In an attempt to analyze the statistical reliability of differences in viral load (in native values), it was found that the number of virus differs significantly only between the group of carcinomas in situ and the groups "without pathology" or CIN1 (the reliability of p=0.0005 and p=0.006, respectively). Enlargement of the compared groups to two (with moderate or weak dysplasia and pronounced pathology) worsens statistical reliability (p=0.6). That is, with an obvious tendency to a higher residual level of viral load of cases with severe (morphologically) pathology, these signs are quite independent. In the analysis of the Association of relapses (n=36) of dysplasia with the level of viral load, it was found that the level of viral load measured by the content of one of the HPV genes: E1, E2, E6, E7 or others did not differ (p=0.8) in patients with relapse and without relapse. The analysis of grouped cases (classified by level) showed a certain tendency, but the differences in the groups were not significant (p=0.073, Figure 2). The analysis of the role of E6/E7 HPV genes revealed the following results. Cases with a high content of the virus (grades 3-5) at the level of genes E6/E7 were smaller. There were a number of cases where there was a high level of E6/E7 genes at low (more than twice lower) or undetectable level of E1/E2 genes (Figure 3). Comparing the results of HPV (E6/E7) test with the results of morphological study revealed significant differences in a significantly larger number of categories than in E1/E2 test. The content of E6/E7 genes did not change in the groups "without pathology" and "CIN1" (p=0.27). But comparing the categories "without pathology" and "CIN2" and the more "CIN3" clear differences were obtained (p=0.019 and p<0.000001). Also significant differences were obtained when comparing the categories "CN1" and "CN3" (p=0.00008) or "CIS-inv" (p=0.0066), as well as "CIN2" and "CIN3" (p=0.0058). Thus, the clinically significant pathology of the cervix is influenced to a greater extent by the level of genes E6/E7, rather than other viral genes.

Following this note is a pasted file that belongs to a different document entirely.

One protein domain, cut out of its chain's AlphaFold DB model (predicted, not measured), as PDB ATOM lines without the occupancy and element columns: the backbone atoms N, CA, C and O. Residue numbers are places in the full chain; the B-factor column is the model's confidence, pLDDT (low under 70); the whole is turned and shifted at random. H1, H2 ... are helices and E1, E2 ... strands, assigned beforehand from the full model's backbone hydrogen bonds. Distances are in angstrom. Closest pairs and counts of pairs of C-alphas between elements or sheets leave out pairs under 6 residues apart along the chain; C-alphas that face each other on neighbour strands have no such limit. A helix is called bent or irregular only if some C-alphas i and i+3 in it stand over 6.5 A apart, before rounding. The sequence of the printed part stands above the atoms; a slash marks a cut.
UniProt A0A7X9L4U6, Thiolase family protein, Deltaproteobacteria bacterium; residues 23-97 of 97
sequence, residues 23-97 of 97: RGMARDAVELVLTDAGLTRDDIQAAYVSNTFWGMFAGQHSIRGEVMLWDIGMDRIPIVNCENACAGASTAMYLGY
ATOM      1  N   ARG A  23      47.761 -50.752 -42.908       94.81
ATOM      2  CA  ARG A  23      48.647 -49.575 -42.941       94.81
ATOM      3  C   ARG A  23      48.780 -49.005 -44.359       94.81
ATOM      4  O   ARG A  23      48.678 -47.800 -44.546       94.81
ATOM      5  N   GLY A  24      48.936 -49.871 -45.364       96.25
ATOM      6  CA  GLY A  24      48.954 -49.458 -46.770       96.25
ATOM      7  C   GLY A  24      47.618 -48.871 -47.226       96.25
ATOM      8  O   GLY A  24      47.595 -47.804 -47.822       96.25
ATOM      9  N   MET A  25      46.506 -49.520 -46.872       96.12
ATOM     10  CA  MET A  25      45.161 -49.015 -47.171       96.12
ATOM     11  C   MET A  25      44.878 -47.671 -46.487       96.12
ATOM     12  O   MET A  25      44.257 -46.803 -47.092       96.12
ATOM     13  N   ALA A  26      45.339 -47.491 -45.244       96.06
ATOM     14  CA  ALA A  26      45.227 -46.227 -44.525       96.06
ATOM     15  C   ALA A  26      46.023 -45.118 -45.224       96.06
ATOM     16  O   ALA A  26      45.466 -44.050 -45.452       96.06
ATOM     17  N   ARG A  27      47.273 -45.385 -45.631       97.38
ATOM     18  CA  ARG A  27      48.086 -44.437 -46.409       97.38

Figure 2 Dependence of recurrence of cervical dysplasia on viral load, determined by the level of General (and unspecified) viral genes. Figure A shows the distribution of cases in genome equivalents, and figure B shows the "classes" of viral load.

Figure 3The distribution of cases according to the level of genes E6/E7. On the histogram A - the number of cases without genes E6/E7 (category 0), with low (class, category 1), moderate, elevated, high and extremely high categories 2-5, respectively). On the histogram B-cases where E6/E7 genes dominated: category 1 – moderate level, 2 - high, 3 – extremely high.